SALPS Have Arrived!

SALPS Have Arrived!

SALPS Have Arrived!

There have been a migration on our beaches these past few weeks. Small clear jellyfish looking creatures have been found in packs from Cape May up to Sandy Hook.

Many of you shared concerns about these creatures and had great questions about why this was happening. I decided to do a little research to answer your questions.

We reached out to our friends at the Chesapeake Bay Program and National Geographic to help provide some answers.

To get things started, these clear circles are called Salps or thalia democratica.

Salps are very gentle to the environment. They do not sting and they do not bite. Thought they may be described as jellyfish or jellyfish eggs, they are actually very different. The only common traits are that they are gelatinous and both float in the ocean.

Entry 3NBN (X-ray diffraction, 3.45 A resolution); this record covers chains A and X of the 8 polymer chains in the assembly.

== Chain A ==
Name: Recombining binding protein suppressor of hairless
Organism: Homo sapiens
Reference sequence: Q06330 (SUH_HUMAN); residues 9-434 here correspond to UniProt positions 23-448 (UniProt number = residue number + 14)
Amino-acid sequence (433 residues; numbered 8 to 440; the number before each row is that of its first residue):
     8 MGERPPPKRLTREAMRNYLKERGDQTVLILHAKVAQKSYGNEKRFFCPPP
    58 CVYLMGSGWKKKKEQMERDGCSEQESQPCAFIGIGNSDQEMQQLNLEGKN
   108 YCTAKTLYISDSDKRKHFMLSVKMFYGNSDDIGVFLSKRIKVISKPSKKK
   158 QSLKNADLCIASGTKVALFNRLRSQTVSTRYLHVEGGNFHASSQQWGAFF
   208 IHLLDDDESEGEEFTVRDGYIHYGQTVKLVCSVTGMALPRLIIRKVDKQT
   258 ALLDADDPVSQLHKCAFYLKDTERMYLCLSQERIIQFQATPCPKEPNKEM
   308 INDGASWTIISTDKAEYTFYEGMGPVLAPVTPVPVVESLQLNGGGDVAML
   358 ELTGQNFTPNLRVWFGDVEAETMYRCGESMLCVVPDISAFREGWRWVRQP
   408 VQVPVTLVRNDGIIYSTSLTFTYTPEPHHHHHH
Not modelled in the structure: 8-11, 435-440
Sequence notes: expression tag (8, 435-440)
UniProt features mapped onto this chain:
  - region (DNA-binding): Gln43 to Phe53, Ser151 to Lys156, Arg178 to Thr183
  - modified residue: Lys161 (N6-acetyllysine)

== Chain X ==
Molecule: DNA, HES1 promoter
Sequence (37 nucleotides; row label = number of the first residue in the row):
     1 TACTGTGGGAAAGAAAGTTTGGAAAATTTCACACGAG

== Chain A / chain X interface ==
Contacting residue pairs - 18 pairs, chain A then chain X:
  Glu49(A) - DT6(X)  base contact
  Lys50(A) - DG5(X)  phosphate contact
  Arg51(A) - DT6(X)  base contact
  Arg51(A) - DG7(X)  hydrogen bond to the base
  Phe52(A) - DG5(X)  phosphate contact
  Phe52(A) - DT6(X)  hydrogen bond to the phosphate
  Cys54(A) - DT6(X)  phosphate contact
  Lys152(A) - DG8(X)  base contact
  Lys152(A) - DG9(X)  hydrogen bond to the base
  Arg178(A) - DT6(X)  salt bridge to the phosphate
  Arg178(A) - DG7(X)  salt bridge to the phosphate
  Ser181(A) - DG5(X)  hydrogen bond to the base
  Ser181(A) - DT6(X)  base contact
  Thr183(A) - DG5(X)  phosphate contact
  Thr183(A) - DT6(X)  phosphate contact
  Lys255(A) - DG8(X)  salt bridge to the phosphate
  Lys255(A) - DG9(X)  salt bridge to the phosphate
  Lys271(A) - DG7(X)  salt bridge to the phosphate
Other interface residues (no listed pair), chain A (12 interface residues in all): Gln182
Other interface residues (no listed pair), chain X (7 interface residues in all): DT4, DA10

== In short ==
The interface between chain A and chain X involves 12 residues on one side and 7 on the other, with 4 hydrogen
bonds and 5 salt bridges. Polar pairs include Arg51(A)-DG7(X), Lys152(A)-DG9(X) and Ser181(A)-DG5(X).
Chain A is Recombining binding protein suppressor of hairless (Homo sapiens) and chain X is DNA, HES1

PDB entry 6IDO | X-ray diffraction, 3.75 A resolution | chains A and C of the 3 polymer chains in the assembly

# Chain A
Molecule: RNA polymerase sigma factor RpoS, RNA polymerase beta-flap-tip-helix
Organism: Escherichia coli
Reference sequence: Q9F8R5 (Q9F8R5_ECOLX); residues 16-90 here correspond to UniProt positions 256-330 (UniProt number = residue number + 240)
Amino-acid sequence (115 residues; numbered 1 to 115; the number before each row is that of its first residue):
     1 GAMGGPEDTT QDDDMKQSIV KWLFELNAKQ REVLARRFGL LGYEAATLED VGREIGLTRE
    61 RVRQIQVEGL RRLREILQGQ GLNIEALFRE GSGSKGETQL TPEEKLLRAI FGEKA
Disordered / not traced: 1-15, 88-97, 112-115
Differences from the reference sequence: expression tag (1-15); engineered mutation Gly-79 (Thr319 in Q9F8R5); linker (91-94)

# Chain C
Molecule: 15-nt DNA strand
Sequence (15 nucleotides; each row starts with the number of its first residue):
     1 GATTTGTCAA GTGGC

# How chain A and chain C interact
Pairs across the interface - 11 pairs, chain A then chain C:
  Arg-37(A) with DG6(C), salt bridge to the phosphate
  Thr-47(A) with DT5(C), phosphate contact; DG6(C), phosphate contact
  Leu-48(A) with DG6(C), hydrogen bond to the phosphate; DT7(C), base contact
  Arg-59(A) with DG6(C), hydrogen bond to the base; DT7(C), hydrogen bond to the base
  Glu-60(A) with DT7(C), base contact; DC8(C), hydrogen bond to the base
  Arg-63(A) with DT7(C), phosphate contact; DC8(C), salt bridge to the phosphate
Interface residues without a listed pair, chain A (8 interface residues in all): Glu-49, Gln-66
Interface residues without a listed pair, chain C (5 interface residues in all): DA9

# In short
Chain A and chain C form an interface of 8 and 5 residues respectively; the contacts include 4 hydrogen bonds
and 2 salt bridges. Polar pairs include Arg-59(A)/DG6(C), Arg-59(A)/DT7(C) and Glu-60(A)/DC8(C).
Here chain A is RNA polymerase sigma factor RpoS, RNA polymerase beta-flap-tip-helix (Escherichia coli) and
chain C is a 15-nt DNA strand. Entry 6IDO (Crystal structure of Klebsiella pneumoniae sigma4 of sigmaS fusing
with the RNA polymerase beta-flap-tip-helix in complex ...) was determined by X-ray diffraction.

There are many different kinds of salps around the world. They are mostly known to live in the Arctic with some slaps growing up to 10 inches.

The reason why you find them in groups, or what is known as budding, is that they travel in a chain. What happens is that that a salp, creates clones of themselves and those clones stay connected. This connection can sometimes grow up to 50 feet long. These chains move together through-out the ocean.

Now for the bigger question. How are they getting to our beaches. Just like many other floating ocean organisms, they move by wind. Right now the Gulf Stream is pulling them down towards us.

So next time you see them, know that they traveled a long ways to be on our beach!

Hopefully we answered all the questions you had about Salps! If not shoot us an email.


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